Leigh Halfpenny gives Lions edge in historical series win over Australia
Lions player of series delivers on many different levels of the game
Leigh Halfpenny celebrates after the Lions victory and his man of the match performance. Photograph: Dan Sheridan/Inpho.
Blood, toil and sweat but there were no tears, not for the Lions. All the cliches that have been coined, the phrases minted, the speeches delivered to try to capture what it is to be a British & Irish Lion are all such an inadequate summation of what it means to wear the famous red shirt. They offer only the palest intimations of the pride and passion that inspired the 23 players who took to the pitch in this Sydney Test and their 20 team-mates on the sidelines. But everyone who watched this match, the thousands in the stadium, the millions around the world, will know now what words cannot express.
This was one of the great Lions performances in their 125-year history. When those 23 players are old and grey they will still be raising toasts in its memory and the old hands will say to the young players who are lucky enough to follow after them: “What you have to do, lads, is summon up the spirit of Sydney because that is what it means to be a Lion.”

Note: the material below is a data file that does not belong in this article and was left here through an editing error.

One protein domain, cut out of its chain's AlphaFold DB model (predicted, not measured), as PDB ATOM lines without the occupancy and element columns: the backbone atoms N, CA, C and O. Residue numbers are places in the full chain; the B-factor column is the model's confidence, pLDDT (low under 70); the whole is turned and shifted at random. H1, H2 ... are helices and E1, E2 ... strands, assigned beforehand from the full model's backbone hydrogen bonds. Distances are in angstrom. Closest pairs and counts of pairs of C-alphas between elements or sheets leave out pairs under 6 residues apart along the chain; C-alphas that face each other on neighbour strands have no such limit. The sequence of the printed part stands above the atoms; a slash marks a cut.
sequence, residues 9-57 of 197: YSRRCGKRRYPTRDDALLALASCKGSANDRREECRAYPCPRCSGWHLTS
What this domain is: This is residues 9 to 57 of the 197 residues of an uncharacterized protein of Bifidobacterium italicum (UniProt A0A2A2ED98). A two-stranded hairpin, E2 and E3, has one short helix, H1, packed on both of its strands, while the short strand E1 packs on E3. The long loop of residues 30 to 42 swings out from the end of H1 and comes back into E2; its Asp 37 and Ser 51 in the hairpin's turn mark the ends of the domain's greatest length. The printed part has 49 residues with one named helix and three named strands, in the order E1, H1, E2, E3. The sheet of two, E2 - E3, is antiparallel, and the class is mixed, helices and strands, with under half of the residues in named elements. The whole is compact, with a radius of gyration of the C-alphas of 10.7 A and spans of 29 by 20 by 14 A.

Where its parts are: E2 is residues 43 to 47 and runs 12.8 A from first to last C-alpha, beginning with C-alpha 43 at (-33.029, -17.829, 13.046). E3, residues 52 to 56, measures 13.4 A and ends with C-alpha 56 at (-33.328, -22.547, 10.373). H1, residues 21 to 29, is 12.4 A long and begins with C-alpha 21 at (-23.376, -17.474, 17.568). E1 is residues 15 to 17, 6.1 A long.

At the heart of it was Leigh Halfpenny, who has broken the records for most points scored in a Lions Test and most points scored in a series by a Lions player and was named man of the match and man of the series. “Our talisman,” Alun Wyn Jones called him, once he had put down the bottle of champagne he was swigging from.
“I can’t put this into words,” Halfpenny said. He will not be alone in that. “This is everything I have dreamed of as a kid growing up watching Lions tours. I would always dream I could be part of one. Now to be part of a winning Lions tour is one of the best feelings ever.”
The final 13 minutes, he said, after Jamie Roberts had crossed to put the team 23 points ahead, were the best he had ever known on a rugby field. By then the Australian fans were flooding the gangways, turning their backs on the history unfolding in front of them. The Lions support, tens of thousands of them, serenaded them out.
The 21 points alone were enough to make Halfpenny man of the match. His kicks made more of an impression than showed on the scoreboard. His first penalty, landed with insouciant ease from the halfway line, hamstrung the opposition. “Australia knew if Leigh can kick it from the 50 metres they would have to be whiter than white,” said Alun Wyn Jones, “and that enabled us to get a bit more of a foothold around the breakdown.”